The Data Protection Commissioner (DPC) has today (16th August 2019) issued a statement regarding an investigation he undertook into the use of data obtained by the Department of Employment Affairs & Social Protection (DSP) for the purposes of issuing each individual in the State over the age of 18 years with a Public Service Card (PSC).

Protection of data within the EU is governed by Directive 95/46/EC, commonly known as the General Directive for the Protection of Data “GDPR”. This was transposed into Irish law by the Data Protection Act 2018, amending existing Irish data protection legislation.

In her statement today, the Data Protection Commissioner, Helen Dixon, found that whilst the use of data collected by DSP for the purposes of (a) issuing PSCs and, (b) performing duties and functions statutorily mandated to that Department, was permissible and lawful; the sharing (and retention) of such data on a widescale basis with other Government departments and agencies was impermissible and unlawful. It is believed that the data of in excess of 3 million people could have been impermissibly shared and/or retained in this way.

Simply put, the overarching general principal is that data may only be collected, used and retained by government departments, bodies and/or agencies where that data is necessary for them to carry out a duty and/or function that is specifically set out in legislation.

This does not mean that a Minister, or their officials, can never share data lawfully collected and/or retained with another Minister. However, this can only done be on 2 basis: –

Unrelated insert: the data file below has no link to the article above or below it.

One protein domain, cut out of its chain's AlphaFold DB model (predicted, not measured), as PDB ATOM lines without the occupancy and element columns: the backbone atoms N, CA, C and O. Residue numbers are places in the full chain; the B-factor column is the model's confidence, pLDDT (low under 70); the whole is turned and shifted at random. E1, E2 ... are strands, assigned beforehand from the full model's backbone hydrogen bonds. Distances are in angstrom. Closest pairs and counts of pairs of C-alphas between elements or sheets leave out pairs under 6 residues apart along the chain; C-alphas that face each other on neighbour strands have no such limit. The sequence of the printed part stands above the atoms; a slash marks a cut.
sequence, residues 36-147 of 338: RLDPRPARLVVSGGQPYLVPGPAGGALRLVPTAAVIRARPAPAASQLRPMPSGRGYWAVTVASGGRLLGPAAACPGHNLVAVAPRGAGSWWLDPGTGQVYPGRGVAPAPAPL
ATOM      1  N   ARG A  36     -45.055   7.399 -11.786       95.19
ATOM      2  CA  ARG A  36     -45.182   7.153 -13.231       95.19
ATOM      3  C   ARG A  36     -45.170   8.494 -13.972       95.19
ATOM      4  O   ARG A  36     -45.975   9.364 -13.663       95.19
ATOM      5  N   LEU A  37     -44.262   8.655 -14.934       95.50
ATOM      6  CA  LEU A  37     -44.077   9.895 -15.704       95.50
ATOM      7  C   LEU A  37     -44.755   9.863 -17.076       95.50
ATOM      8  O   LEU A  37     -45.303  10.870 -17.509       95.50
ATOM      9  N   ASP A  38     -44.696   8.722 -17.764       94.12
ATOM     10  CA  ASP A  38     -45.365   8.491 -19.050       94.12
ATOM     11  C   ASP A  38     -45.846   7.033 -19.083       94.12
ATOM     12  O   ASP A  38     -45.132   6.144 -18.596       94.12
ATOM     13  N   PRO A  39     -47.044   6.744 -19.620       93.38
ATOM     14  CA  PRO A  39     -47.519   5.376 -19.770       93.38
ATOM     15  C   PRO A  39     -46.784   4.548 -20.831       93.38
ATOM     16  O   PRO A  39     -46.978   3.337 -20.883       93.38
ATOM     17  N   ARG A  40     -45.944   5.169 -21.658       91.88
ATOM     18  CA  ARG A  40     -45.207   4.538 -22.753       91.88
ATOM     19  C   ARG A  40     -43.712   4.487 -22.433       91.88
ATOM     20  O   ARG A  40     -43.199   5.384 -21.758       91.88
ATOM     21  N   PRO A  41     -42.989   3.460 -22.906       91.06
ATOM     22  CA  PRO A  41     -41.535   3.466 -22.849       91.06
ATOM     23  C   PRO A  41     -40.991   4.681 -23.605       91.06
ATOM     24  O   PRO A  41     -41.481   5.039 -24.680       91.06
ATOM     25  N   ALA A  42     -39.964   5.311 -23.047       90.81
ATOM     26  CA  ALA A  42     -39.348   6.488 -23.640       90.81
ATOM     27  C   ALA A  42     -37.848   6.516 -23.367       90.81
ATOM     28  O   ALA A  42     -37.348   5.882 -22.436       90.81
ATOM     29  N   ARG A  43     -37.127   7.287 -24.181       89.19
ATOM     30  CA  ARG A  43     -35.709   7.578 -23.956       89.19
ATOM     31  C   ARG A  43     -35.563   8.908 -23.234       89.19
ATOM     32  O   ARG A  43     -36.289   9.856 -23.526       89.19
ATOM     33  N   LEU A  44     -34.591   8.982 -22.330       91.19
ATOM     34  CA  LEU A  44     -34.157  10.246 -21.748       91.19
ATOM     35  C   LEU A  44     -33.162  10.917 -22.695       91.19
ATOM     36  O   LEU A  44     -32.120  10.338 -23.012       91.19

1. Where there is a statutory provision permitting this, such as in Section 66 of the Civil Registration Act 2004, as amended, or
  2. On an individualised basis, following a specific request and only where it is necessary to carry out a duty or function that has a statutory basis. In Desmond v Glacken (No. 2) [1993] 3 IR 67 the Supreme Court held this was permissible, where the Central Bank had provided information to the Minister for Finance, who in turn provided it to the Minister for Industry & Commerce, who relayed it to an Inspector investigating transactions relating to the sale of Telecom Eireann. The Supreme Court held that this was permissible as at each point when information was shared it was provided for by statute;
  • The Central Bank had a statutory duty and/or obligation, under the Companies Act 1990 and the Central Bank Act 1954, to provide the Minister for Finance with certain information
  • Telecom Eireann was a State owned company established under the Postal and Telecommunications Services Act 1983, and under the remit of the then Minister for Industry & Commerce
  • The Minister for Finance provided the Minister for Industry & Commerce with information which was necessary to enable them to carry out certain duties and functions provided for under the 1983 Act
  • The Inspector had been appointed under the Companies Act 1990, which provided him with specific powers and functions
  • Also, the information which was shared was not en masse and related to identified individuals and companies

The Data Protection Commissioner has given a period of 3 weeks within which the sharing of data by DSP and the use and/or retention of data by Departments other than DSP must be rectified. In other words, Departments who have received information in this manner must delete this data as it was unlawfully collected. And, if they require this data for statutory functions, they must request the data from the data subject post deletion, or make individualised requests to DSP (to come within the ambit of the judgment in Desmond v Glacken).

Section 92 of the Data Protection Act 2018 provides a means through which an individual can seek to have data rectified or deleted in certain instances.

If you think you may have been affected by the impermissible and unlawful sharing, use and/or retention of your information by DSP, you may wish to seek legal advice.